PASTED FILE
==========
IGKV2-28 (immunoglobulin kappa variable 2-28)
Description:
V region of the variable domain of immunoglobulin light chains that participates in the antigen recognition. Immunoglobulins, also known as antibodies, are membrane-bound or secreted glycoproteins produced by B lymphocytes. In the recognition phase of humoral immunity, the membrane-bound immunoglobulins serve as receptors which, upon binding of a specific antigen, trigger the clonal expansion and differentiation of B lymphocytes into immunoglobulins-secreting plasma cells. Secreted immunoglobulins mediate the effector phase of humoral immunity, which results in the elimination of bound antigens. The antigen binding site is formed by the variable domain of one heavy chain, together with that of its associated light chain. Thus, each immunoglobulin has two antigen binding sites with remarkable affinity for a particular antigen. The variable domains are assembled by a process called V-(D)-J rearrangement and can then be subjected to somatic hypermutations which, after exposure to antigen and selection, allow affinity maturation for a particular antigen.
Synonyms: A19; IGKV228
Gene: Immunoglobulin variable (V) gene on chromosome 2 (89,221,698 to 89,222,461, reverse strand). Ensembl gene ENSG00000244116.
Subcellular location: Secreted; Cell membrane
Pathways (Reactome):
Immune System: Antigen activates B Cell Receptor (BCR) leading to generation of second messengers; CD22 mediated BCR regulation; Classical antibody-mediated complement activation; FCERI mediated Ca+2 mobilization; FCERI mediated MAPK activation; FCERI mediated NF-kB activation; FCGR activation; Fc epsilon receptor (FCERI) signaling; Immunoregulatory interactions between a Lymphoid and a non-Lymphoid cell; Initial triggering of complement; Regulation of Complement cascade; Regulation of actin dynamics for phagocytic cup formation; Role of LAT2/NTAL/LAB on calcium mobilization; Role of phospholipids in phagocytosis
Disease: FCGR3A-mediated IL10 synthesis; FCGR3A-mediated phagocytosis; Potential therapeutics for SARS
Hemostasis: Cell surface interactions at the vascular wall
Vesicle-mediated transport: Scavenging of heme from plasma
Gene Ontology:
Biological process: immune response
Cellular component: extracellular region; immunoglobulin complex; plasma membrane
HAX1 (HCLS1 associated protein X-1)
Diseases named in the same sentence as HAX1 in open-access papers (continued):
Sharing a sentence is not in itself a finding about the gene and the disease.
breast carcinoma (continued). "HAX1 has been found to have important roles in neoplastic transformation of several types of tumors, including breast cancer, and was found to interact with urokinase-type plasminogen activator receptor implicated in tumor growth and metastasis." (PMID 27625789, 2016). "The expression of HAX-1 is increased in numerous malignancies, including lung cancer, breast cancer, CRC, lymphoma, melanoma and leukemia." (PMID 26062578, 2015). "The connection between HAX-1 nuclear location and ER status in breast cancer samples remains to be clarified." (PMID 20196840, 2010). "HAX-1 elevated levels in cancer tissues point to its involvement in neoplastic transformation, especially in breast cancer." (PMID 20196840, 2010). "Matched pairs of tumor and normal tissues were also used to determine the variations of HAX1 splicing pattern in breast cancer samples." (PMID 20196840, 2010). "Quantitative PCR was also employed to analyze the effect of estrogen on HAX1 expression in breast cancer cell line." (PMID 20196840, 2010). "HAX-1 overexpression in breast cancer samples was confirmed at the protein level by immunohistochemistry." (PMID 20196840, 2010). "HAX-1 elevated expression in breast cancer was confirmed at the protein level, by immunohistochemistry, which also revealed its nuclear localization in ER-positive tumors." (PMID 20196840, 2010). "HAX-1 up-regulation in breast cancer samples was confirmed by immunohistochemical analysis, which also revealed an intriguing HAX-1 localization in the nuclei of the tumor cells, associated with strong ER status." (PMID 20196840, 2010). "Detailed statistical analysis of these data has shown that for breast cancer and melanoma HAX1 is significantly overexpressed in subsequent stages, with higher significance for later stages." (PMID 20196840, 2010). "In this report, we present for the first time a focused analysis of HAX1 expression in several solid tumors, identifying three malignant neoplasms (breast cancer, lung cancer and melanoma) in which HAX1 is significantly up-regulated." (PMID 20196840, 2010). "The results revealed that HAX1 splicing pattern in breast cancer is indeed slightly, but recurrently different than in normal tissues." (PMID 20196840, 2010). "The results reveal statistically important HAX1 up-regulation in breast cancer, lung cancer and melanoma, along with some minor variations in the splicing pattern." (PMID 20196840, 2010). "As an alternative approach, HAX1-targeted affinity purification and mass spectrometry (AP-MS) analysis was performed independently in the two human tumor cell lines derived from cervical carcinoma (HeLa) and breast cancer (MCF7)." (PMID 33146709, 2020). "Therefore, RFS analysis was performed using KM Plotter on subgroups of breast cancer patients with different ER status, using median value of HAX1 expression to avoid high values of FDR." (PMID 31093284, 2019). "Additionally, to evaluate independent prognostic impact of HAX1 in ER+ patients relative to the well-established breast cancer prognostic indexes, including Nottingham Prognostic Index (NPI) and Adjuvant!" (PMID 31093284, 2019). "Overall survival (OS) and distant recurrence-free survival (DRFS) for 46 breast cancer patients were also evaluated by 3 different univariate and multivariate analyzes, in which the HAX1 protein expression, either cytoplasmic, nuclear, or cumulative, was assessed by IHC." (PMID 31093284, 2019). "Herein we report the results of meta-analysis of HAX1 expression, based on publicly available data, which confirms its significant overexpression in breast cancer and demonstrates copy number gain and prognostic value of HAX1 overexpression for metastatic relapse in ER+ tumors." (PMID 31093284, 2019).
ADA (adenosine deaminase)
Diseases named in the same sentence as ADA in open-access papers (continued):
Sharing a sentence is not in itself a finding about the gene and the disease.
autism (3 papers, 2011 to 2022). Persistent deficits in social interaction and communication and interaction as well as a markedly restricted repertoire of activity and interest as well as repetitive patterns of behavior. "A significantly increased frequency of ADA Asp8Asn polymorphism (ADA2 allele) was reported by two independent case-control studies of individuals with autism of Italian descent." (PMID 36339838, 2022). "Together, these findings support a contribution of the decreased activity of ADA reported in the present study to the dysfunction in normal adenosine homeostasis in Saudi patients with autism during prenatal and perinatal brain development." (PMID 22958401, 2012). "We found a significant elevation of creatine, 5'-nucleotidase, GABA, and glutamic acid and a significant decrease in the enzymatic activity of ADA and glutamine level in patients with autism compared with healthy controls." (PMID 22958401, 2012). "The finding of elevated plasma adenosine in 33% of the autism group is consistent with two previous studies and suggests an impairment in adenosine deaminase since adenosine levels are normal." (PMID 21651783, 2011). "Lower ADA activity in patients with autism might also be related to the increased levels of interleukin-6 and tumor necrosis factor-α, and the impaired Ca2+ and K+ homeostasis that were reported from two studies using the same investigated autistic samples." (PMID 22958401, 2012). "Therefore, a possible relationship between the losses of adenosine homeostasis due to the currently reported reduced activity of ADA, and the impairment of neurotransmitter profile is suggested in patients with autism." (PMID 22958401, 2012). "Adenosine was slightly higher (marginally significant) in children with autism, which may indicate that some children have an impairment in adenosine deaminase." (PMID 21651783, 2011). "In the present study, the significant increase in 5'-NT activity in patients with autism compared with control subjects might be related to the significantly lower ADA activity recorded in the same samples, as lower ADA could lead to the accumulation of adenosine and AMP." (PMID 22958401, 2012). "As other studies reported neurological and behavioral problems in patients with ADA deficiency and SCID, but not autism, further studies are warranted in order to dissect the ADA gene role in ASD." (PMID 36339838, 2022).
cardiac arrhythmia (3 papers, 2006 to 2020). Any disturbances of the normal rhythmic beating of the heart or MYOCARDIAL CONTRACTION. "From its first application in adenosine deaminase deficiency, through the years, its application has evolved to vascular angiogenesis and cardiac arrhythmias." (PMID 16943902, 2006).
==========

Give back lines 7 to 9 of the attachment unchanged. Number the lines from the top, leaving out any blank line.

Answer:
Pathways (Reactome):
Immune System: Antigen activates B Cell Receptor (BCR) leading to generation of second messengers; CD22 mediated BCR regulation; Classical antibody-mediated complement activation; FCERI mediated Ca+2 mobilization; FCERI mediated MAPK activation; FCERI mediated NF-kB activation; FCGR activation; Fc epsilon receptor (FCERI) signaling; Immunoregulatory interactions between a Lymphoid and a non-Lymphoid cell; Initial triggering of complement; Regulation of Complement cascade; Regulation of actin dynamics for phagocytic cup formation; Role of LAT2/NTAL/LAB on calcium mobilization; Role of phospholipids in phagocytosis
Disease: FCGR3A-mediated IL10 synthesis; FCGR3A-mediated phagocytosis; Potential therapeutics for SARS